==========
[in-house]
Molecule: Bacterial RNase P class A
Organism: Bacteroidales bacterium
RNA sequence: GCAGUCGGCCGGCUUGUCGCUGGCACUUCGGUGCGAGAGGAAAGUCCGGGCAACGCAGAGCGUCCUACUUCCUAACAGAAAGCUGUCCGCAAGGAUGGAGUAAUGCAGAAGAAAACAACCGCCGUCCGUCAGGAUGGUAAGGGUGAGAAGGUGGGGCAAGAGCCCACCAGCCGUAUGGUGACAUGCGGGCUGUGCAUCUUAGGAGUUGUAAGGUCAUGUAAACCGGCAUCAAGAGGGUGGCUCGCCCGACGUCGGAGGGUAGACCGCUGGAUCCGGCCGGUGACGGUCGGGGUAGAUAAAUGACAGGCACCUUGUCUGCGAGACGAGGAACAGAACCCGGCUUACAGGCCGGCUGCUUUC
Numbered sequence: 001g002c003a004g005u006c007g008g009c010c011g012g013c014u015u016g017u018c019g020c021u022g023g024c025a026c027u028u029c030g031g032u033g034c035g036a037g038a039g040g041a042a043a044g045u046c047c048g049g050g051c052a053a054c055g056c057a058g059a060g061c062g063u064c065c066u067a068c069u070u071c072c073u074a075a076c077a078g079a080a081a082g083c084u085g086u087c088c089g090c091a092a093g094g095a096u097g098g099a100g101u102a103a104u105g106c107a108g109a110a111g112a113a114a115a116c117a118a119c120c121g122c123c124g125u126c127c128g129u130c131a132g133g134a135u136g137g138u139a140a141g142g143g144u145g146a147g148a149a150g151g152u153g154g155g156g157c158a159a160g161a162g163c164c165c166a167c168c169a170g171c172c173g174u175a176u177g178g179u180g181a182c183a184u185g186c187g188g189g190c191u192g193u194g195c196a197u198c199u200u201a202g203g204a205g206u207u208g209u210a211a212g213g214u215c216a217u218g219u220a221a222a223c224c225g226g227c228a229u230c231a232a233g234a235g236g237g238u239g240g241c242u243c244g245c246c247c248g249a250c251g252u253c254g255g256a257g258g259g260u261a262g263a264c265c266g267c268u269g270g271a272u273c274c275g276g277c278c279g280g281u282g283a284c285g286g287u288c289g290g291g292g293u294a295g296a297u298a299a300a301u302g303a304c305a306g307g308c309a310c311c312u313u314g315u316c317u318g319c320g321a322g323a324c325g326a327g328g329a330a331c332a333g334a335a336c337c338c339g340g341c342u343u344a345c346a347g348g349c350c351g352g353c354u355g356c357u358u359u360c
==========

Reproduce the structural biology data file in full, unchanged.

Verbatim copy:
[in-house]
Molecule: Bacterial RNase P class A
Organism: Bacteroidales bacterium
RNA sequence: GCAGUCGGCCGGCUUGUCGCUGGCACUUCGGUGCGAGAGGAAAGUCCGGGCAACGCAGAGCGUCCUACUUCCUAACAGAAAGCUGUCCGCAAGGAUGGAGUAAUGCAGAAGAAAACAACCGCCGUCCGUCAGGAUGGUAAGGGUGAGAAGGUGGGGCAAGAGCCCACCAGCCGUAUGGUGACAUGCGGGCUGUGCAUCUUAGGAGUUGUAAGGUCAUGUAAACCGGCAUCAAGAGGGUGGCUCGCCCGACGUCGGAGGGUAGACCGCUGGAUCCGGCCGGUGACGGUCGGGGUAGAUAAAUGACAGGCACCUUGUCUGCGAGACGAGGAACAGAACCCGGCUUACAGGCCGGCUGCUUUC
Numbered sequence: 001g002c003a004g005u006c007g008g009c010c011g012g013c014u015u016g017u018c019g020c021u022g023g024c025a026c027u028u029c030g031g032u033g034c035g036a037g038a039g040g041a042a043a044g045u046c047c048g049g050g051c052a053a054c055g056c057a058g059a060g061c062g063u064c065c066u067a068c069u070u071c072c073u074a075a076c077a078g079a080a081a082g083c084u085g086u087c088c089g090c091a092a093g094g095a096u097g098g099a100g101u102a103a104u105g106c107a108g109a110a111g112a113a114a115a116c117a118a119c120c121g122c123c124g125u126c127c128g129u130c131a132g133g134a135u136g137g138u139a140a141g142g143g144u145g146a147g148a149a150g151g152u153g154g155g156g157c158a159a160g161a162g163c164c165c166a167c168c169a170g171c172c173g174u175a176u177g178g179u180g181a182c183a184u185g186c187g188g189g190c191u192g193u194g195c196a197u198c199u200u201a202g203g204a205g206u207u208g209u210a211a212g213g214u215c216a217u218g219u220a221a222a223c224c225g226g227c228a229u230c231a232a233g234a235g236g237g238u239g240g241c242u243c244g245c246c247c248g249a250c251g252u253c254g255g256a257g258g259g260u261a262g263a264c265c266g267c268u269g270g271a272u273c274c275g276g277c278c279g280g281u282g283a284c285g286g287u288c289g290g291g292g293u294a295g296a297u298a299a300a301u302g303a304c305a306g307g308c309a310c311c312u313u314g315u316c317u318g319c320g321a322g323a324c325g326a327g328g329a330a331c332a333g334a335a336c337c338c339g340g341c342u343u344a345c346a347g348g349c350c351g352g353c354u355g356c357u358u359u360c